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Children (Basel). 2018 Nov 27;5(12). pii: E161. doi: 10.3390/children5120161.

Parenting in the Context of Children's Chronic Pain: Balancing Care and Burden.

Author information

1
Connecticut Children's Medical Center, Hartford, CT 06106, USA. JGuite@connecticutchildrens.org.
2
Department of Pediatrics, University of Connecticut School of Medicine, Farmington, CT 06030, USA. JGuite@connecticutchildrens.org.
3
Department of Human Development and Family Studies, The University of Connecticut, Storrs, CT 06269, USA. beth.russell@uconn.edu.
4
Division of Behavioral Medicine and Clinical Psychology, Cincinnati Children's Hospital Medical Center, Cincinnati, OH 45229, USA. Kendra.Homan@cchmc.org.
5
Department of Pediatrics, University of Cincinnati College of Medicine, Cincinnati, OH 45267, USA. Kendra.Homan@cchmc.org.
6
Division of Social Services, Cincinnati Children's Hospital and Medical Center, Cincinnati, OH 45229, USA. Rebecca.Tepe@cchmc.org.
7
Division of Behavioral Medicine and Clinical Psychology, Cincinnati Children's Hospital Medical Center, Cincinnati, OH 45229, USA. Sara.Williams@cchmc.org.
8
Department of Pediatrics, University of Cincinnati College of Medicine, Cincinnati, OH 45267, USA. Sara.Williams@cchmc.org.

Abstract

Parents of youth with chronic health conditions encounter numerous challenges in supporting their children across pediatric treatment contexts. Structural barriers to care, such as access issues and coordinating care across school, health, and family settings, can exacerbate challenges to daily functioning. Parents are often concomitantly managing their child's chronic condition, their own health care needs, work and family demands. For these parents, accomplishing a manageable "work-life balance" feels elusive, if not impossible, when a chronic health condition is part of family life. Based on a recent symposium presentation, combined perspectives from the disciplines of pediatric psychology, parenting, and human development and family studies consider key challenges and opportunities to assist parent coping with stress associated with caregiving amidst pervasive changes in healthcare service delivery. Two innovative interventions to support parents in both an outpatient ("Parents as Coping Coaches") and an inpatient ("Putting Parents FIRST") context are described, with commonalities and unique aspects highlighted for each. These programs are considered in reference to a rapidly changing healthcare landscape, growing focus on the family as a core context for care, and importance of parent/caregiver self-care and crucial role in supporting children's long-term health and resiliency.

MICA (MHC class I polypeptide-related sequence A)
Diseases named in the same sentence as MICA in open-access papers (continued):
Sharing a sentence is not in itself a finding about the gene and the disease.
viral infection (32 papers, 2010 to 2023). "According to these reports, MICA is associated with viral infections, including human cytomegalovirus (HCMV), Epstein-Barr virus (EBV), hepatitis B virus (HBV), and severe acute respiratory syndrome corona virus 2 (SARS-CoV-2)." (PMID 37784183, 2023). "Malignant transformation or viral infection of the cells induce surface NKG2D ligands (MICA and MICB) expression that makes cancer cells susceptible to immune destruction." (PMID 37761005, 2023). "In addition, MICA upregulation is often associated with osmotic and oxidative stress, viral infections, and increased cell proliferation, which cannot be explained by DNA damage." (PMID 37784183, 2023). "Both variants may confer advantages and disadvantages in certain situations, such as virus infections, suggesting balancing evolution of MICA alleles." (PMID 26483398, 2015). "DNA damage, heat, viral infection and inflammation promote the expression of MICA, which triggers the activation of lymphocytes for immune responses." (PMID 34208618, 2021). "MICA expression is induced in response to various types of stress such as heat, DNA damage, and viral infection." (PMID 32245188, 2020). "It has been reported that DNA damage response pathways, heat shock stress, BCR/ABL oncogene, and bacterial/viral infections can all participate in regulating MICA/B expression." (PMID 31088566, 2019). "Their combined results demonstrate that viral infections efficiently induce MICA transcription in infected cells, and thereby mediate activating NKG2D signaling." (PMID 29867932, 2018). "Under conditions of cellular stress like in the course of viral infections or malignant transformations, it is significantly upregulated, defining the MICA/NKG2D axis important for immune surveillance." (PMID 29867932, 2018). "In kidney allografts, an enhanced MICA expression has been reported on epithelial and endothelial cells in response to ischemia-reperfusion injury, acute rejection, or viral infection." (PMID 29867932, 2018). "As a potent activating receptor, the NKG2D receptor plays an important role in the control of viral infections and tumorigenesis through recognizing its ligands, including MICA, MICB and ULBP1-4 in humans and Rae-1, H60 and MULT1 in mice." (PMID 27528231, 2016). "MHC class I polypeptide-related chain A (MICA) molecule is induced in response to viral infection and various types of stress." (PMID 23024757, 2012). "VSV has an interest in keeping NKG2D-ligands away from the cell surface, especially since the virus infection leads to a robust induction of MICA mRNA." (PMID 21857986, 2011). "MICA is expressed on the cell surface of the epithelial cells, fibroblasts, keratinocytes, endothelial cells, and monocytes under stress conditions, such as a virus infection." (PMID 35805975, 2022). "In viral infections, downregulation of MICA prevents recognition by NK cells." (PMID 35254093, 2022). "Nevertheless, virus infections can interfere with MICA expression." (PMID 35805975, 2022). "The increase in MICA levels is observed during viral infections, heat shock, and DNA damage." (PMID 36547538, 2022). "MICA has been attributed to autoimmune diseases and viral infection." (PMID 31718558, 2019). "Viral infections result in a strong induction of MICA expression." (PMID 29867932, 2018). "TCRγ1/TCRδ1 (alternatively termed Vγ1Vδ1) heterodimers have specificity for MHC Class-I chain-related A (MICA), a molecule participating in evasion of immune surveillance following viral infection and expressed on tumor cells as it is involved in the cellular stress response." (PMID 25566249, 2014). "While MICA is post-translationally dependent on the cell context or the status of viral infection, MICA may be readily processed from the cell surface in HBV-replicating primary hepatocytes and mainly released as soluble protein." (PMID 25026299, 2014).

KEYWORDS:

barriers to care; children; chronic pain; family; human development; intervention; parents; resiliency

PMID:
30486470
DOI:
10.3390/children5120161
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